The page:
• Tell the sts that these kind of websites exist and that they are going to see a short video which explains how it works.
  • Show video and ask students to explain how the website, Stickk, works. Be careful as my students found this listening a little difficult (B2)

  • If you want to do a second viewing you may want to use the three simple questions in worksheet 2
  • Ask the students if they think the websites are a good idea and if they have changed their mind about using them.
  • For homework or class use, depending on time, give the students the article that accompanies the video and set a reading activity. Look at worksheet 2 to see what I did. (please note the I have edited the article)

Eat my goal worksheet 2

I appreciate that there is an awful lot here so cut and paste the lesson as you please. I managed to squeeze some into the end of the ‘Make it count’ lesson and then use the rest for another lesson and then give the article for homework.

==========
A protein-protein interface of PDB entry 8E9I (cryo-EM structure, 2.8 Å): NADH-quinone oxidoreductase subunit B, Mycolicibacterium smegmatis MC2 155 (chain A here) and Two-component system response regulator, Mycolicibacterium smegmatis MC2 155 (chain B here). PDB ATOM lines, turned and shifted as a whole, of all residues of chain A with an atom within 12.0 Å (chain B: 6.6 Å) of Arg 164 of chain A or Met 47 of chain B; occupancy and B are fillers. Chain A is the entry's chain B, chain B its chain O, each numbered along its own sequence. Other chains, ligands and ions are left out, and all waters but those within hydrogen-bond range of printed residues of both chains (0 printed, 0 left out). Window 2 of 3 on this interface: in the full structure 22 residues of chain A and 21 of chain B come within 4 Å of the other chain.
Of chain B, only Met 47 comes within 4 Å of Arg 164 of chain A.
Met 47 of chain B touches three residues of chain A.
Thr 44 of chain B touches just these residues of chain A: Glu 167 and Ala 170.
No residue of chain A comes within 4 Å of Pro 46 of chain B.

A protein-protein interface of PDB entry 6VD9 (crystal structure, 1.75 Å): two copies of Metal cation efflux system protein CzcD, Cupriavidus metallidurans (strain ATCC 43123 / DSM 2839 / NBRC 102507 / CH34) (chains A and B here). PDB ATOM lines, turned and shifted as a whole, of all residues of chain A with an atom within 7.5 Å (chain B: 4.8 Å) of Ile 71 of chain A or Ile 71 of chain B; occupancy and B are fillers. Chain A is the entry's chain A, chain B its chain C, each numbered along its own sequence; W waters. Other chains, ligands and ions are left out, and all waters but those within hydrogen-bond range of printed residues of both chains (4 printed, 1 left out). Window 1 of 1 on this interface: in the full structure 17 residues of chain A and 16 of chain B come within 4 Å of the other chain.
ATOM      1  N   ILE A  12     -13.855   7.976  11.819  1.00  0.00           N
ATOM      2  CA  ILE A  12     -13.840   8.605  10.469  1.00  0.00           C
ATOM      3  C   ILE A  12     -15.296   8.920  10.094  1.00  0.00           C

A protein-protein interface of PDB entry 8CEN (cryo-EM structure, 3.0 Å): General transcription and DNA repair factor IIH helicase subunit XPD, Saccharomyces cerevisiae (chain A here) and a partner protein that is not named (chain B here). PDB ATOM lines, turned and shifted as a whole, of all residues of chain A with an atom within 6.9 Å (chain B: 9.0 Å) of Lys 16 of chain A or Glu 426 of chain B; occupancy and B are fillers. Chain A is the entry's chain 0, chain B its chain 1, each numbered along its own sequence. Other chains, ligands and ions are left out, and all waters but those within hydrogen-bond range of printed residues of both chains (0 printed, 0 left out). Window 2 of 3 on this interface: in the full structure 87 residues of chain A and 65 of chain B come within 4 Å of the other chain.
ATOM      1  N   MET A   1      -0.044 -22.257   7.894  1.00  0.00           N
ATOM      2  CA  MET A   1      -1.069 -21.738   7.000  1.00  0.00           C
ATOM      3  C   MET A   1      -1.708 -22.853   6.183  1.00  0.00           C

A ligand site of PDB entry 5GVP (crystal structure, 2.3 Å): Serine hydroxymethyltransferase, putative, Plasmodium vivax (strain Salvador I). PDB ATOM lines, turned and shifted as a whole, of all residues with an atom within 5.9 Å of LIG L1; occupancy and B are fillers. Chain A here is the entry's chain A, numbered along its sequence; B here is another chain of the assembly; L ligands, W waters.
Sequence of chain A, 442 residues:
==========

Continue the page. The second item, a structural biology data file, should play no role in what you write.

I would say it was applicable for B2 classes and above and my FCE teenage class really enjoyed all the activities.

I hope you enjoy the lesson and, as always, I would appreciate any feedback.

Learner Diaries; A summary

As the academic year draws to a close, its time to summarise the two projects that I was running this year, at IH Santander.

If you’re new to the blog and Learner diaries, please read through the posts entitled Learner diaries 1,2 and 3 for the lowdown and extracts from the learner’s diaries themselves. If you have been following these posts from the beginning, thank you and I hope that you have gained something from these posts and maybe even been spurred on to try it yourself.